Charles Plowden: nine great growth stocks to buy now

Buy into the right kind of growth and you can double your money in five years, Charles Plowden tells Merryn Somerset Webb. But what is the right kind?


Buy into the right kind of growth and you can double your money in five years, Charles Plowden tells Merryn Somerset Webb. But what is the right kind?

Fund managers are very keen on defining their investment styles. They are value investors. They are growth investors. They are momentum investors. They are contrarian investors. That's not all bad. It's good to have ways to categorise them. The problem of course is figuring out what they actually mean by all these labels.

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All value investors have different definitions of what real value is, for example. So the first question I ask Charles Plowden, who has been manager of the Monks Investment Trust for the past 18 months, is exactly what it is he means when he says the fund aims to "create long-term capital growth by holding a diversified range of growth stocks". What is a growth stock?

For Plowden, it is one that will grow its earnings organically (that is, not by buying other companies) at an above-average rate (10% a year or more) over the long term. He measures potential growth in five-year periods (companies don't have to grow every year to be considered growth stocks) and that's that. To buy, all Plowden needs is to see "a plausible scenario where we can double our money in the next five years". It is, he says, the "broadest possible opportunity set".

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Not all growth stocks are alike

That's straightforward, I think to myself. I think too fast. You can divide growth companies up into four different types, says Plowden. For example, "growth stalwarts" are reliable firms with a "repeatable process" such as beer, tobacco or food companies. Utility-like stocks. Nestl is an obvious example in this category. Pricey stuff, I say: all these defensive stocks have seen their prices soar in the past few years thanks to their promise of reliable long term income. Plowden agrees Monks has just sold Nestl having held it for 11 years and the stalwarts are down to around 20% of the portfolio.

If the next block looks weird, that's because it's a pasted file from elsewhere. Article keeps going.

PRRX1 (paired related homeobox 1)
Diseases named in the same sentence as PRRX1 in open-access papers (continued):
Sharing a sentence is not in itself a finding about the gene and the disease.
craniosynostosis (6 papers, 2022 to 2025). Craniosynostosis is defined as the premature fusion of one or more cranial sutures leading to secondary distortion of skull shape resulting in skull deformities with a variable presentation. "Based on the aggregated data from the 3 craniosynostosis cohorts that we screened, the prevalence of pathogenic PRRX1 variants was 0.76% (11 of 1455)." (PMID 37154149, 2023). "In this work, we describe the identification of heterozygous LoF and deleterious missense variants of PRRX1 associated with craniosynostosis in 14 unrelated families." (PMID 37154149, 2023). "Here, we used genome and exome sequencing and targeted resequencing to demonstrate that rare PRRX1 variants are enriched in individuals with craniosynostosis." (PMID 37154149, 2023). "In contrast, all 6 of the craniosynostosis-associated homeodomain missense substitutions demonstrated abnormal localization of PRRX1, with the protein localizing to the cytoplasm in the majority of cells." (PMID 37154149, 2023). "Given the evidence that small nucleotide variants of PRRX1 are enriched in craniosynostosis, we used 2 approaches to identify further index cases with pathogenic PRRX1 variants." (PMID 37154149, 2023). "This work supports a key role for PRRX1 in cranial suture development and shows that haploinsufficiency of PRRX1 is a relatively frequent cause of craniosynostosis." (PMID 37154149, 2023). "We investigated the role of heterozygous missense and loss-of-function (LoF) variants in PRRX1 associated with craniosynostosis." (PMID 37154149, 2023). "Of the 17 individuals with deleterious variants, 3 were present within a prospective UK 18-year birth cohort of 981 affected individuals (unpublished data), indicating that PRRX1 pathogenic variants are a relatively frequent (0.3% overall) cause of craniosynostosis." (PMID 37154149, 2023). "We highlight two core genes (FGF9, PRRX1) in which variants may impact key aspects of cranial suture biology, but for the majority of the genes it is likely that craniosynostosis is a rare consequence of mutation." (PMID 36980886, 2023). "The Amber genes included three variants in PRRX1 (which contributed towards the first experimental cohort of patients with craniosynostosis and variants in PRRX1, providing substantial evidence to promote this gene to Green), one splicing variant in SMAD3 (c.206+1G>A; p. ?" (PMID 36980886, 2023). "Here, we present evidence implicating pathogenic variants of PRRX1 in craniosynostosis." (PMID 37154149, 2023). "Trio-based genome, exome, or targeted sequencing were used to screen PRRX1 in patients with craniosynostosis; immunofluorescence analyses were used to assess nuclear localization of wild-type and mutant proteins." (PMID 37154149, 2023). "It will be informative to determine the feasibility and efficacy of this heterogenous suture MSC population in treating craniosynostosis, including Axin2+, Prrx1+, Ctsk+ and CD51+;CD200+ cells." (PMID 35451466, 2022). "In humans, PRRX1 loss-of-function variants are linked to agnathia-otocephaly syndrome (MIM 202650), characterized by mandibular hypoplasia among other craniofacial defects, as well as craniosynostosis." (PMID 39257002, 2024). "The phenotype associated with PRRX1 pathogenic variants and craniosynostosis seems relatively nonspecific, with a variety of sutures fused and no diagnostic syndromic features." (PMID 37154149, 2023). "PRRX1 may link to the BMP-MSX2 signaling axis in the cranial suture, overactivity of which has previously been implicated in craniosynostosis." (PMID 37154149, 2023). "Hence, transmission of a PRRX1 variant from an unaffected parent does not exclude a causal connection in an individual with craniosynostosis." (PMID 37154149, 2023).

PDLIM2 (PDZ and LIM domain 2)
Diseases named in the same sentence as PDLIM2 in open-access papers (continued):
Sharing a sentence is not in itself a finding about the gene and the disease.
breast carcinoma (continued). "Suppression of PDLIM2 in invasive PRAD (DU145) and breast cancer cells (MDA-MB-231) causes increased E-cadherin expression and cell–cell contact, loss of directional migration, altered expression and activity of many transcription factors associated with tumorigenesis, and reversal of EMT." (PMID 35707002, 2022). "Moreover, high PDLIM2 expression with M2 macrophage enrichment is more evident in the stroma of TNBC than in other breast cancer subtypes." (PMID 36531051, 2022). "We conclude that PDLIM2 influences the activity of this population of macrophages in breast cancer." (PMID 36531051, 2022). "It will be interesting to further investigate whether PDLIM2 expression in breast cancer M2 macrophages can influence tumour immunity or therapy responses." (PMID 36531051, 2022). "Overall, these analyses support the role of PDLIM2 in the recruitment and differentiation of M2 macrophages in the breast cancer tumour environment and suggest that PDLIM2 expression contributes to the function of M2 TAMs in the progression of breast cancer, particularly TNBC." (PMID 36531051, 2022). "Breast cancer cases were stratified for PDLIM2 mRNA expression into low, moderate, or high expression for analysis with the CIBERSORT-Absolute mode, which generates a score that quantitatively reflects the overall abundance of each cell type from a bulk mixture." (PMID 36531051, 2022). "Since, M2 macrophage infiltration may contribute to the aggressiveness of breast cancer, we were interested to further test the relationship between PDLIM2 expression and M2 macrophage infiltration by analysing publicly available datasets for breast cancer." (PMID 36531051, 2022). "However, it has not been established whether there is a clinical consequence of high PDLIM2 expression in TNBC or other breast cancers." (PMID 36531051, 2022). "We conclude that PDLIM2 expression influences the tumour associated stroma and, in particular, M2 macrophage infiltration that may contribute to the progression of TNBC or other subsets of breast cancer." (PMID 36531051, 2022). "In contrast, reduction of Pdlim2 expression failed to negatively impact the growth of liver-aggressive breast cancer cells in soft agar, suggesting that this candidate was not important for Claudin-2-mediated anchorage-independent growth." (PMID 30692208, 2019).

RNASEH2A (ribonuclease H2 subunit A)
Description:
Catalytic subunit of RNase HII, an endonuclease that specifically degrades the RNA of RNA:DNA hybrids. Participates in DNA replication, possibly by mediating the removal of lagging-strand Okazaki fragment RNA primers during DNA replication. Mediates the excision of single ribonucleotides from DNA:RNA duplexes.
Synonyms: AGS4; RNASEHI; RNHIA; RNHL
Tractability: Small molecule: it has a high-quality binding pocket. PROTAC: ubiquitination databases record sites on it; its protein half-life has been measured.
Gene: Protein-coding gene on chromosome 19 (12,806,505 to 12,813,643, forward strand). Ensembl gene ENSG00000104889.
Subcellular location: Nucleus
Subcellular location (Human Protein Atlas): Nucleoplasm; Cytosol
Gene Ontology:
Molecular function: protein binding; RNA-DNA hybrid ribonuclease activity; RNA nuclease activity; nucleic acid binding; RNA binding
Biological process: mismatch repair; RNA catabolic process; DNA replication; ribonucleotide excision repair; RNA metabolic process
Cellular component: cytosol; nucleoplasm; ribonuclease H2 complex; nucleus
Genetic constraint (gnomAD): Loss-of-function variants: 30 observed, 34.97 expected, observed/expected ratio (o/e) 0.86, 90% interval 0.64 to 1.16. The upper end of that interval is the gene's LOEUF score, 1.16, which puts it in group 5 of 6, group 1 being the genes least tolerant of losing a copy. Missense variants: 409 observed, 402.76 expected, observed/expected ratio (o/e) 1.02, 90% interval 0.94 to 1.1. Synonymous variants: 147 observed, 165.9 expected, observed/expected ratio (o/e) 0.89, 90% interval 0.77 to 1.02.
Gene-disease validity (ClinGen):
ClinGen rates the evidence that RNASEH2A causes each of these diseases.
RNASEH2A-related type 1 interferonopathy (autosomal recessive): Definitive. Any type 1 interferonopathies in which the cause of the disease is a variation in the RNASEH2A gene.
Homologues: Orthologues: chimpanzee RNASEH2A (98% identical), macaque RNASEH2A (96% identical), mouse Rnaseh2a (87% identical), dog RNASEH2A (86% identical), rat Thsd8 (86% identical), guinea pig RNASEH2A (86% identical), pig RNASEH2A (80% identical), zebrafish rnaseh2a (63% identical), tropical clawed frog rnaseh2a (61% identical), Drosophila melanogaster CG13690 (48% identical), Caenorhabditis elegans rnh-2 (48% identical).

So what fits into the category now? Diabetes care business Novo Nordisk might, says Plowden. Having been seen as "one of the world's most wonderful growth stocks for 30 years" it has now de-rated as a result of some short-term difficulties with pricing in the US. But that shouldn't last: "they've got a surge of new products about to hit the market over the next 12 months" and long-term growth should resume. "This is an opportunity to get into something that's having a short-term worry."

On to the next category: "rapid growth", which makes up around 40% of the portfolio. Think Amazon, Google and Tesla. These are companies that are embracing new technology and innovation and that have the "ability to scale immensely quickly growing at 25% per annum for ten years is not nearly as implausible these days, in our web-based world, than it was 20 or 30 years ago when you had to build a factory in each country". Just look at Facebook: "it's less than 15 years old and it's already global with 1.5 billion regular users".

Can he see another network taking over from Facebook? Part of the joy of technology firms is the fast march of technology, but that's also part of the risk for each firm (if you can get that big in 15 years so can someone else). Plowden isn't worried. "The scale is so huge that it's now very difficult for anyone else to compete." So much so that there is no longer any point in investing in the number two in these markets either: "Over the last year, we've sold out of eBay, which is clearly falling further behind Amazon, and we've sold out of Twitter, which is clearly falling further behind Facebook."

What would make him sell Amazon or Facebook? Any sense that it would be hard to double his money on them in the next five years. Clearly, as firms get bigger "size becomes a constraint you rub up against regulators and government and policy and there can also be social resistance". But right now both look fine.

Their markets are growing rapidly; they are scalable and, along with the likes of Google and Samsung, they are "the biggest investors in R&D in the world" at a time when most of the corporate sector is not investing. They are addressing potentially huge markets, whether it's artificial intelligence (AI), virtual reality, autonomous cars, healthcare or medicine.